Over the last few days, this piece on the Boston Marathon bombings has been making the rounds on social media.
While I agree with some of the sentiments that Schneier expresses, I can’t get behind his basic idea: that we have some sort of collective responsibility not to feel afraid.
As the details about the bombings in Boston unfold, it’d be easy to be scared. It’d be easy to feel powerless and demand that our elected leaders do something — anything — to keep us safe.
It’d be easy, but it’d be wrong. We need to be angry and empathize with the victims without being scared. Our fears would play right into the perpetrators’ hands — and magnify the power of their victory for whichever goals whatever group behind this, still to be uncovered, has. We don’t have to be scared, and we’re not powerless.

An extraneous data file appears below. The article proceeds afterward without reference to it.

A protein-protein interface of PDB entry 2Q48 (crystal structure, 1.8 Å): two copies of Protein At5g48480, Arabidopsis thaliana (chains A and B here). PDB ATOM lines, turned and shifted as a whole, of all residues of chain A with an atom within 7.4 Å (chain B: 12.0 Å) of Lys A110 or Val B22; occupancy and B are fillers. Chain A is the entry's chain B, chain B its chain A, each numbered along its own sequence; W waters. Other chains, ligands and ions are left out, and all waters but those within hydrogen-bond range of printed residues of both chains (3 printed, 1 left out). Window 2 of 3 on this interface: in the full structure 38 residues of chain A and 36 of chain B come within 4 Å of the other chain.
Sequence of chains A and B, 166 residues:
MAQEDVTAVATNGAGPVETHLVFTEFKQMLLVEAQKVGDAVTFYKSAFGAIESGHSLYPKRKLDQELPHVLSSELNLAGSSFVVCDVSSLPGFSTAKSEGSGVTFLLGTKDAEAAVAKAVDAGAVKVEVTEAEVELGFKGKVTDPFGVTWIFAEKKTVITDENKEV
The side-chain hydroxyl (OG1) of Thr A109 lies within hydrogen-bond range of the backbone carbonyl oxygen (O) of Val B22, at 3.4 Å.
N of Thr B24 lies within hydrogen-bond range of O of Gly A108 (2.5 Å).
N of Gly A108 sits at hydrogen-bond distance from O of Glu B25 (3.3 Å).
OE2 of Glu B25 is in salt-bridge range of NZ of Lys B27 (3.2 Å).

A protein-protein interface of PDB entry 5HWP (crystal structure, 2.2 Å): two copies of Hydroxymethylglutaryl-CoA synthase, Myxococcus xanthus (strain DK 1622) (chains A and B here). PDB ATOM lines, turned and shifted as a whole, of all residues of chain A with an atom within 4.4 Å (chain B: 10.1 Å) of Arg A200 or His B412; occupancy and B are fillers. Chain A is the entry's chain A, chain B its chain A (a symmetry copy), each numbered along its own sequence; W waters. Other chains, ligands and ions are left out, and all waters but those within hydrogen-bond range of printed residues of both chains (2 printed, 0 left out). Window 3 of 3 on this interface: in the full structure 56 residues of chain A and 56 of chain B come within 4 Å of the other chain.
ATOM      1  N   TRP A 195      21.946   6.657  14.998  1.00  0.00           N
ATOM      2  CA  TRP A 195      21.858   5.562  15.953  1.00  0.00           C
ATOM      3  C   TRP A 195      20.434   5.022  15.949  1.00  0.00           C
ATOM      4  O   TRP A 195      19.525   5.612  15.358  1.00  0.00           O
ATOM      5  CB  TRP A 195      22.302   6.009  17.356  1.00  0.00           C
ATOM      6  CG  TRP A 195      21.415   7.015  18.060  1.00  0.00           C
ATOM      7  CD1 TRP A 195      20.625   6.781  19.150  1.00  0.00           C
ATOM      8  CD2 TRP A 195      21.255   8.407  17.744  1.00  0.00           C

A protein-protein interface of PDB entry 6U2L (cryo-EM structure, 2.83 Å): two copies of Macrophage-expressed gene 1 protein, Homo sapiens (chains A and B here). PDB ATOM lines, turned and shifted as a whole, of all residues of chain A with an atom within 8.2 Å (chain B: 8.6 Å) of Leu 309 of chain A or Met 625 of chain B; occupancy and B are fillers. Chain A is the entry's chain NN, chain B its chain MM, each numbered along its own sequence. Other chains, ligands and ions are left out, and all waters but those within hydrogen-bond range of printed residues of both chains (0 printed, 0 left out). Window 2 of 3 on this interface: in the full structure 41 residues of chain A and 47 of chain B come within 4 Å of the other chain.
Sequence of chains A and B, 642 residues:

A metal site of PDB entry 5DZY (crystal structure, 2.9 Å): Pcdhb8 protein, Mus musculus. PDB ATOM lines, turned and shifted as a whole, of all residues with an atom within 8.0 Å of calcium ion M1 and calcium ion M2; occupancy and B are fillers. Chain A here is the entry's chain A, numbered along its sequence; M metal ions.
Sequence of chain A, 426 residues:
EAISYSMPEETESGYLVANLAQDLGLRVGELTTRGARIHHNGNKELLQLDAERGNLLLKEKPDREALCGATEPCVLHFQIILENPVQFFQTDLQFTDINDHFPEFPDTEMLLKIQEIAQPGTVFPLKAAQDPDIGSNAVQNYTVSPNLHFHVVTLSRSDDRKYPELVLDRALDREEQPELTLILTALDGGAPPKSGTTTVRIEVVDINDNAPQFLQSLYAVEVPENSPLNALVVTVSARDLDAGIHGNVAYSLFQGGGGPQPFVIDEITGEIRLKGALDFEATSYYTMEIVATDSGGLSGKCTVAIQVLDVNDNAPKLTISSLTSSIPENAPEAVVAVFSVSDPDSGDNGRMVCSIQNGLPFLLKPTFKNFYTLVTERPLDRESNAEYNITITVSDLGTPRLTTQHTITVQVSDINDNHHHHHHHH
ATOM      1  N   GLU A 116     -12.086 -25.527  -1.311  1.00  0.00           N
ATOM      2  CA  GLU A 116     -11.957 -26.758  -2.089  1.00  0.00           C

NO. Just no. We don’t “need” to be or feel anything. Everyone reacts differently to trauma, and there’s no right or wrong way.
It’s ok to be scared. It’s ok to be angry, or sad, or numb. It’s ok to be all of those at the same time, or at different times.
It’s ok to feel however you feel.
What matters is how you act. The problem, FDR to the contrary, isn’t fear itself–it’s acting unthinkingly from that fear. It’s using fear as a justification to harm others.
I think that’s what Scheier’s trying to get at: that we shouldn’t let our politicians take away our freedoms in the name of fighting terrorism, and that we should defy the terrorists by continuing to live our lives. That much I can agree with.
But it’s not what he’s saying.
What he’s saying rubs me the wrong way, so badly.
So what I’m saying is this: feel however you feel. Acknowledge and respect those feelings, even if you don’t like them. Even if you wish you felt differently.
Feel how you feel, and then act from whatever strength you can muster–no matter how small.